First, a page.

I’m an associate editor of the journal, Surveillance & Society and much of my research examines how the ability to monitor and surveil software users changes production practices and economic models behind new media such as games.
With my graduate student, Brian Schram, I am currently working on a project rethinking social networks and surveillance. Notions of privacy coalesce around an individual’s right to privacy, largely centering on one’s autonomy over their information, and the protection from corporate and government surveillance. This project examines the how anonymity and privacy might be reconciled with the conditions of community formation and social organization that are predicated upon lateral surveillance.
Here is a selection of articles on the topic, ranging from identity theft to the Snowden Documents, to games. For the complete listing, please check out my publication list.
In this riPoste to an article by Rockwell and Berendt, Brian Schram and I reflect on the ethics of datafication and how digital humanists approach archive. We focus on two areas: the increasing corporatization of data infrastructures and linkages to inequality and marginalization, and a call to problematize the elision between data, databases, and humanistic readings of “narrative”. In short, data is not narrative.
You can read the article here.
game studies meets surveillance studies at the edge of digital culture
In this introduction to a special issue of Surveillance & Society, Bart Simon and I tease apart some of the intersections of games and surveillance, beginning with a discussion of the NSA documents leaked by Edward Snowden on using games to both monitor and influence unsuspecting populations. Next, we provide an overview of corporate data-gathering practices in games and further outline the production of manageable, computable subjectivities. Then, we show how the game Watch Dogs explores the surveillant capacities of games at both the game mechanical and representational scales. These three different facets of surveillance, games, and play set the scene for the special issue and the diverse articles that follow. In the following pages we pose new lines of questioning that highlight the nuances of play and offer new modes of thinking about what games – and the processes of watching and being watched that are a foundational part of the experience – can tell us about surveillance.
You can read the whole article here.
gaming the quantified self
By their nature, digital games facilitate surveillance. They allow for the compilation of statistics, internal states, and rules to be recorded, thus hiding many of the internal workings from the players and making the games much more complex. This digitization makes it much easier to collect player data and metrics, and then, as a process of function creep, to use this data in new and innovative ways, such as improving the user experience, or subtly shaping users’ in-game desires and behaviours. Increasingly, these practices have moved from non-game spaces into social networking sites and spaces of play.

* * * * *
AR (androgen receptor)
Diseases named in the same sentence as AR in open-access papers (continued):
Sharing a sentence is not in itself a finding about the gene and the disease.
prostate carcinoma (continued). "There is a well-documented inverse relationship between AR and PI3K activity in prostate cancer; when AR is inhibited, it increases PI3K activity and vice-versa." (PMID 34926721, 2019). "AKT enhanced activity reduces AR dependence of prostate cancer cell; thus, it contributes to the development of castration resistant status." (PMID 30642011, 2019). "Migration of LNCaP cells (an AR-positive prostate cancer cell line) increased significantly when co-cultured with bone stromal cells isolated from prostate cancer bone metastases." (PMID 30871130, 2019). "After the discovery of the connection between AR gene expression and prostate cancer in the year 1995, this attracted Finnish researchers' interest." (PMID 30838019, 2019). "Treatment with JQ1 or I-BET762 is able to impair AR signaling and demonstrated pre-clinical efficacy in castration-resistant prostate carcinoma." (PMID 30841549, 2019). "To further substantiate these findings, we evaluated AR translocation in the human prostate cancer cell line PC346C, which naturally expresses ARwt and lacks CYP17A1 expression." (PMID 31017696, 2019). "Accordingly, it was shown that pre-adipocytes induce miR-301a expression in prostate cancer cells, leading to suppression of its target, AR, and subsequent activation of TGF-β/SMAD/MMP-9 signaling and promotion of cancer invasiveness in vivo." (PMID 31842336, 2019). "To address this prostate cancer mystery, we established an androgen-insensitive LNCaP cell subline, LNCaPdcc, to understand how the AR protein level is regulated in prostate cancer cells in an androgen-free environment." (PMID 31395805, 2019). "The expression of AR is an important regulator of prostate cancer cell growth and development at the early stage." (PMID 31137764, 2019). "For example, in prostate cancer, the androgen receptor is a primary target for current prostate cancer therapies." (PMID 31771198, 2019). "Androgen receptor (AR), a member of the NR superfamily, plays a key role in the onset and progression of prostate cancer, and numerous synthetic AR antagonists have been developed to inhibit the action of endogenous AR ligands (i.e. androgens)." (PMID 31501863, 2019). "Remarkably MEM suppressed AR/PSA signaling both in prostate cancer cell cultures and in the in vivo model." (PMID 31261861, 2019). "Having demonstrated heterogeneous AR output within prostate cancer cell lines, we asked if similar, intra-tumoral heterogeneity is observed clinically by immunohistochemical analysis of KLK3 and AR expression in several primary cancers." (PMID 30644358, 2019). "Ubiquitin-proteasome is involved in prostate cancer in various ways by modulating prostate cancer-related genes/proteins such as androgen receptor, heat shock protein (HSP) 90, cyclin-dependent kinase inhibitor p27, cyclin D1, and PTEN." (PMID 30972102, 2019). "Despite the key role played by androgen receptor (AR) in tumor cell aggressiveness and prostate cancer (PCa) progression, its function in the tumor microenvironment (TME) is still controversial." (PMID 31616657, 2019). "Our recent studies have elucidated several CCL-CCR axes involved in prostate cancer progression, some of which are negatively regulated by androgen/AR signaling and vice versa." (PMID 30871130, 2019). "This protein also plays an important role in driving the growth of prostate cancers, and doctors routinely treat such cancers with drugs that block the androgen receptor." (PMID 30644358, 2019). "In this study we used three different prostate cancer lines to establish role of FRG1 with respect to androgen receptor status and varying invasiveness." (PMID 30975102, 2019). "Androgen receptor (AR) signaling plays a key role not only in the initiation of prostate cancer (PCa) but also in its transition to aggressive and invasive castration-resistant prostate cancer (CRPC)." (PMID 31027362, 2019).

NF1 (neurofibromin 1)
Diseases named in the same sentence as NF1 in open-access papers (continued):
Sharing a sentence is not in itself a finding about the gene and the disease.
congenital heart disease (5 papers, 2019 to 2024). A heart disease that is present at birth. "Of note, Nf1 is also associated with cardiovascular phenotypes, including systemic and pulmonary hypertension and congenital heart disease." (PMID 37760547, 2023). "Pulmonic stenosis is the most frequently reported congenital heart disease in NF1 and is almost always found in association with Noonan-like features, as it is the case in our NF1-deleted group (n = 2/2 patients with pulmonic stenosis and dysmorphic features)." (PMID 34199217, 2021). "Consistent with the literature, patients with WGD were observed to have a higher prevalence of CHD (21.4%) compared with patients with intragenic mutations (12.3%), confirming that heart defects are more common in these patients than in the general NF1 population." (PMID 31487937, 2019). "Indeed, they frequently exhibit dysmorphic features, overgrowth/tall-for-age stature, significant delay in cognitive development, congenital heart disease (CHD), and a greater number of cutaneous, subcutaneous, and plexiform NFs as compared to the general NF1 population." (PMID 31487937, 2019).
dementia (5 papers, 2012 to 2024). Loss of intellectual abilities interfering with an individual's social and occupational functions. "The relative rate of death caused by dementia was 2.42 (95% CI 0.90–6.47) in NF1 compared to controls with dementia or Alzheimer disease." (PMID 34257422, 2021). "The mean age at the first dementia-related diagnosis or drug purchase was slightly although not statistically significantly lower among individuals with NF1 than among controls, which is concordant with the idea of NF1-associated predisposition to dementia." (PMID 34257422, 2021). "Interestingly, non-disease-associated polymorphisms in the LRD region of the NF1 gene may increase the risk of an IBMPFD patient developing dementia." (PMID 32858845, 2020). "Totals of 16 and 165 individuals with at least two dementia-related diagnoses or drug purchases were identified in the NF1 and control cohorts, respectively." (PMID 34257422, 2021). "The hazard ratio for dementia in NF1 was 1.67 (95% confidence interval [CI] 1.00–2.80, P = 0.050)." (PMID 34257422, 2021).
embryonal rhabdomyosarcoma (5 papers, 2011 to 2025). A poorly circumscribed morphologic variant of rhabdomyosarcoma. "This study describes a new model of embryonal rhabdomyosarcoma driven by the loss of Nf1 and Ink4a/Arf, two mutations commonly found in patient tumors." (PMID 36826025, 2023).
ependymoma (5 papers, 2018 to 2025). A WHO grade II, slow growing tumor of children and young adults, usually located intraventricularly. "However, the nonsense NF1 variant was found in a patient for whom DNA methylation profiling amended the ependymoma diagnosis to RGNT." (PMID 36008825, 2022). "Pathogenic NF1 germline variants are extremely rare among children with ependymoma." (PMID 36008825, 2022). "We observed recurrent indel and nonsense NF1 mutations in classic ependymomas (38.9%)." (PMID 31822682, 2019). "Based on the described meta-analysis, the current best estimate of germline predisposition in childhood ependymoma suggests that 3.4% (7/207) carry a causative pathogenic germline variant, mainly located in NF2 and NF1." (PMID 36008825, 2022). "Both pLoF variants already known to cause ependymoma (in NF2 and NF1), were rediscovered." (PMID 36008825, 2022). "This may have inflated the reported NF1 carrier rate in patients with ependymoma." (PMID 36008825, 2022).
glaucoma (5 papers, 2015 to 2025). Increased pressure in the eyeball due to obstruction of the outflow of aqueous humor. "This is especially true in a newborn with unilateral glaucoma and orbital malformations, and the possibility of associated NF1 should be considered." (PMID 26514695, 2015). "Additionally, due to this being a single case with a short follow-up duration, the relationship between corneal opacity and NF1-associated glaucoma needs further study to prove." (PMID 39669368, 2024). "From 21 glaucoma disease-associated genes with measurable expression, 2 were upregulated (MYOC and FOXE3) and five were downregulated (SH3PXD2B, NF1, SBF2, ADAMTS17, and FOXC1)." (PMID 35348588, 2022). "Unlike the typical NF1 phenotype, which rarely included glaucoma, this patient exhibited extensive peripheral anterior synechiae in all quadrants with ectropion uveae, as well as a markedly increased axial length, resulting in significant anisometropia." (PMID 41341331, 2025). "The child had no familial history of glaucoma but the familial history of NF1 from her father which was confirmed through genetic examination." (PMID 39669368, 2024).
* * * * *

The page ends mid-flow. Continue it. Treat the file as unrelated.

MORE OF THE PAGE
Find the extended abstract, and the link to the entire article here.
identity theft and the care of the virtual self
Written at the very cusp of the identity theft panic, in this paper Kevin Haggerty and I analyse how major institutions publicly respond to the crime of identity theft.
The paper concentrates on how individuals are encouraged to responsibilize themselves against this potentiality, and what they should do in the event they are victimized. These two distinct discourses (prevention and victimization) aim to fashion a hyper-vigilant citizen whose daily routines, home environment, consumption patterns and sense of self are being brought into accord with wider power dynamics. These measures can be understood as encouraging a care of the virtual self a wider social project characteristic of an informational age that encourages individuals to reduce the risks and maximize the potentialities related to their data double. In the context of identity theft, however, institutionally promoted methods for the care for the virtual self transcend what is reasonably practicable for most citizens and mask the role played by major institutions in fostering the preconditions for identity theft.
Drop me an email if you can’t access the paper, as it’s one of my only ones behind a paywall (which I hate).
special issue of the journal surveillance & society on games, Play & surveillance
Bart Simon and I put together an edited collection of open-access works that look at the use of surveillance in games. We’re quite happy with how it turned out, especially with the range of scholarship. I found that the opinion articles and research notes, in particular, go far beyond quick postscripts and are well worth a read.